Ego oriented individuals perceive success in terms of winning and outperforming others and believe that if they outperform someone with minimum effort they have demonstrated even higher an even higher level of perceived ability. These individuals believe that success is determined by ability and that cheating and deception may be acceptable behaviours if they enable them to achieve their goal of winning.
In contrast, task oriented individuals perceive success in terms of getting better and trying hard. Research has demonstrated that task oriented individuals will remain motivated even in times of adversity, for example when they are losing, as they perceive success in terms of trying hard and attempting to improve.
For example, the centre forward who misses a few chances will continue to run into space in the attacking third of the field and accept the responsibility of taking shots at goal. Ego oriented individuals who are successful are likely to engage in the same positive behaviours. However, when ego oriented individuals begin to doubt their ability they are likely to begin to withdraw effort and engage in negative behaviours to protect their perceived soccer ability.
For example, you may find ego oriented forwards drifting further and further back after they have missed a few chances. They may explain this by stating that they want to “create from the back”, or begin to blame their team-mates for their inability to get the ball to them in the attacking third of the field. Although this behaviour may seem illogical to you, it makes perfect sense to the player as they are attempting to preserve their now fragile perception of ability. After a while it could be that these ego oriented individuals who doubt their perceived ability, much like my friend Mark, choose to dropout of soccer all together as it no longer provides them the opportunity to feel successful as they do not achieve their goal of being the best compared to others!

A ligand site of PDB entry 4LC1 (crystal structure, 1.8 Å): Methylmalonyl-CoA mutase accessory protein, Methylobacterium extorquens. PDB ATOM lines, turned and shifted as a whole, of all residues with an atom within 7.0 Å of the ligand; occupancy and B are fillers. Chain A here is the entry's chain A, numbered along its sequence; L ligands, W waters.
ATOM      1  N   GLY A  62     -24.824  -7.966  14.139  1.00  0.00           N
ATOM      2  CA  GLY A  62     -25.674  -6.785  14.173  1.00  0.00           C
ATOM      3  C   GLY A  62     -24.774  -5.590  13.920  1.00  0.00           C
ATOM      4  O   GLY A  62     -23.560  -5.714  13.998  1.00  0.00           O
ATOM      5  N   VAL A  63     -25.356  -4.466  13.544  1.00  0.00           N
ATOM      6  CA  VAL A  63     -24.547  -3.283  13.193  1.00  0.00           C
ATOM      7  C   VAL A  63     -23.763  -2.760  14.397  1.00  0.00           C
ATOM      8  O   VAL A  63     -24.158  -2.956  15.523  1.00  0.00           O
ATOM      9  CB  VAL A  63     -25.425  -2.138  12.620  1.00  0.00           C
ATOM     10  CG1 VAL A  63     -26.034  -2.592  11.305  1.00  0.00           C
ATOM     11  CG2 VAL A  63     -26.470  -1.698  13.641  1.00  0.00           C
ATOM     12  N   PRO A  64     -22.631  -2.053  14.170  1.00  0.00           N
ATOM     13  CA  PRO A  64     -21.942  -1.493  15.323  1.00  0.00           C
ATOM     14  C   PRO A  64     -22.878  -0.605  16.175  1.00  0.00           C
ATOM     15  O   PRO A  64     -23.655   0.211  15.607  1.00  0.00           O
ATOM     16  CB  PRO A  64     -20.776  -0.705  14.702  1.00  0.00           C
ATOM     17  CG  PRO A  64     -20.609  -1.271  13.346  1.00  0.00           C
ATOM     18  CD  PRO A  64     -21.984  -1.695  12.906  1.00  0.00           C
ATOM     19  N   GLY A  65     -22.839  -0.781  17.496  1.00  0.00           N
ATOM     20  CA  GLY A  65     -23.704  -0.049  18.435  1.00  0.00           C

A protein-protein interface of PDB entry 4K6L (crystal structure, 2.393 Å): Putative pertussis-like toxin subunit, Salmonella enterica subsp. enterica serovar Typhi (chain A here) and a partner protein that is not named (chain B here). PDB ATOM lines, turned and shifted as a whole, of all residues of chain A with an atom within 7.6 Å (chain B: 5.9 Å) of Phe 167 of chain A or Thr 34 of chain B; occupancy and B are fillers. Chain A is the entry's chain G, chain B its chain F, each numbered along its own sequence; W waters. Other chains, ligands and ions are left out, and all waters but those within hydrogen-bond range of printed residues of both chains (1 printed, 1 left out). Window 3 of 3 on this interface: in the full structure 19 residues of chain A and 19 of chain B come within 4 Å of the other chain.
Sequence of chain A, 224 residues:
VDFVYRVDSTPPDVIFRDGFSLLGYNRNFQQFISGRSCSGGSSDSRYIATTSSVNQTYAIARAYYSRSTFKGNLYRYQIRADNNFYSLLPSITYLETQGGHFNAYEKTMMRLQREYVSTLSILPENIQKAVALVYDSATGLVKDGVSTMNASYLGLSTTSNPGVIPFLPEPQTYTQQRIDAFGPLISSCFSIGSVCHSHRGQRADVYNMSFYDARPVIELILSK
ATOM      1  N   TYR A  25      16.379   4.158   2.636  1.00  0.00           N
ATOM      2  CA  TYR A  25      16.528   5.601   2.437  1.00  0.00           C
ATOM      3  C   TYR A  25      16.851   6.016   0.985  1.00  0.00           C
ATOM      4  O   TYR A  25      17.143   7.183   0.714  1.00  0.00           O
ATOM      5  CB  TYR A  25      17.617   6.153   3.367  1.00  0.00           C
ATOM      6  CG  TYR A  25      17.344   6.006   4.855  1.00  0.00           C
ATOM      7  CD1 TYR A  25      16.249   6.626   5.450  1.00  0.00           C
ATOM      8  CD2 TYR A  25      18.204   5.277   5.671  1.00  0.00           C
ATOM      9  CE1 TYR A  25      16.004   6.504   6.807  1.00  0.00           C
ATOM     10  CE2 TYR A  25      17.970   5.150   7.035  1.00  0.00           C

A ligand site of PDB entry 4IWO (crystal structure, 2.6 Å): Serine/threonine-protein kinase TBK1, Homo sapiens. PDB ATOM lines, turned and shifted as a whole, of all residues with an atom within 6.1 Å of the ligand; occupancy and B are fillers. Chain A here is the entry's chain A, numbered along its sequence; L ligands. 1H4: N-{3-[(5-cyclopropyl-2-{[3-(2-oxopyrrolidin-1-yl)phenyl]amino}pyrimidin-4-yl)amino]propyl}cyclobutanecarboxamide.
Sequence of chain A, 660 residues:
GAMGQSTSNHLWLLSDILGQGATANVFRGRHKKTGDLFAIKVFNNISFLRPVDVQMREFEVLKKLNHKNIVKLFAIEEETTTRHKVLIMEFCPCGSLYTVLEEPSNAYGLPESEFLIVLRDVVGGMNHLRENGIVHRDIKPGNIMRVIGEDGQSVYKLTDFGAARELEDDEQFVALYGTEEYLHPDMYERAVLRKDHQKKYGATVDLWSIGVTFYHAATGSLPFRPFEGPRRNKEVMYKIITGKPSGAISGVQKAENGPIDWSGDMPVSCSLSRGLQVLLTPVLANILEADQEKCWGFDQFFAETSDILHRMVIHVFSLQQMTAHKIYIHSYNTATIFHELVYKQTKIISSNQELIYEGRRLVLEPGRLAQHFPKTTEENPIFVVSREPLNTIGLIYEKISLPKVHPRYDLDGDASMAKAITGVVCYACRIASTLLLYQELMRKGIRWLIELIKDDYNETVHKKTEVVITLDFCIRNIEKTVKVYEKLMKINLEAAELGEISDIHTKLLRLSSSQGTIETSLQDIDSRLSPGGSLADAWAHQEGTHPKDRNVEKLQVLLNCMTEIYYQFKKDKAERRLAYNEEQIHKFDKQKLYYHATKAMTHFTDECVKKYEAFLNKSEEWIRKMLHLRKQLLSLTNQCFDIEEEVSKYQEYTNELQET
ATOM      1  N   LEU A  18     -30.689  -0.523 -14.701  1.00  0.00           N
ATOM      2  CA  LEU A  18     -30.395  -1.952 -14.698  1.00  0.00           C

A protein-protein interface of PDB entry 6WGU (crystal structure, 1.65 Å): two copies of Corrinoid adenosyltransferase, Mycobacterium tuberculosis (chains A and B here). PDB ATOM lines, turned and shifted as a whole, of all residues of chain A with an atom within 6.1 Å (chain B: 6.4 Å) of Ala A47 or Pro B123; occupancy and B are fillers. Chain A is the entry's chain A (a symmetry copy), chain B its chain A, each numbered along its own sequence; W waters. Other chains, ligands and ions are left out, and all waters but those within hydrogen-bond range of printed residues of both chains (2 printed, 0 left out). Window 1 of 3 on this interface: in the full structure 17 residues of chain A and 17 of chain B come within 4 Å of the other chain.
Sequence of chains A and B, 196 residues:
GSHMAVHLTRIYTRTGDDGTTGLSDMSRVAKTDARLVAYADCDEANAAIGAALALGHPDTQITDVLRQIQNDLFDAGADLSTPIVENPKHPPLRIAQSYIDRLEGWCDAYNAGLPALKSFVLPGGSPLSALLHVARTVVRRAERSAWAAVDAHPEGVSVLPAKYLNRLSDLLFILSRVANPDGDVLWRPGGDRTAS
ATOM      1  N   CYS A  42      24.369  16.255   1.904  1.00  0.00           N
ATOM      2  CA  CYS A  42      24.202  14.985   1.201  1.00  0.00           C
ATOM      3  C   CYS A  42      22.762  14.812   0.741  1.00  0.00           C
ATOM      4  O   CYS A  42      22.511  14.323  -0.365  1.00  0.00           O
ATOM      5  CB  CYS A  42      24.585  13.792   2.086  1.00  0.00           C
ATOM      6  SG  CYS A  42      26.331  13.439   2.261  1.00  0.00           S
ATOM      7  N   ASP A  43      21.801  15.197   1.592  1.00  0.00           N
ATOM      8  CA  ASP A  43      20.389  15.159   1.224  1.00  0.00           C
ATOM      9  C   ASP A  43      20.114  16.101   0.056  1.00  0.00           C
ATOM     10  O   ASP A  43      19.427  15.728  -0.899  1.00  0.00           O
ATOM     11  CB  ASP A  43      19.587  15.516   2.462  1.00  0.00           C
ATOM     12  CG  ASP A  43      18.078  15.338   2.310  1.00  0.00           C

In an activity in which performance during childhood and early adolescence is so closely linked to physiological, motor skill, cognitive and other psycho-social developmental issues, it seems sensible, to promote task orientation. By emphasizing outcome and winning (ego orientation), less mature children are likely to make inappropriate perceived ability assessments when the demonstration of high ability is restricted to those children who are currently the top performers.
For example, small children who struggle to compete against their bigger, quicker peers may choose to dropout of soccer prematurely because winning is the only way they can feel successful. In addition, task orientation should be fostered with those children who are currently the top age group performers.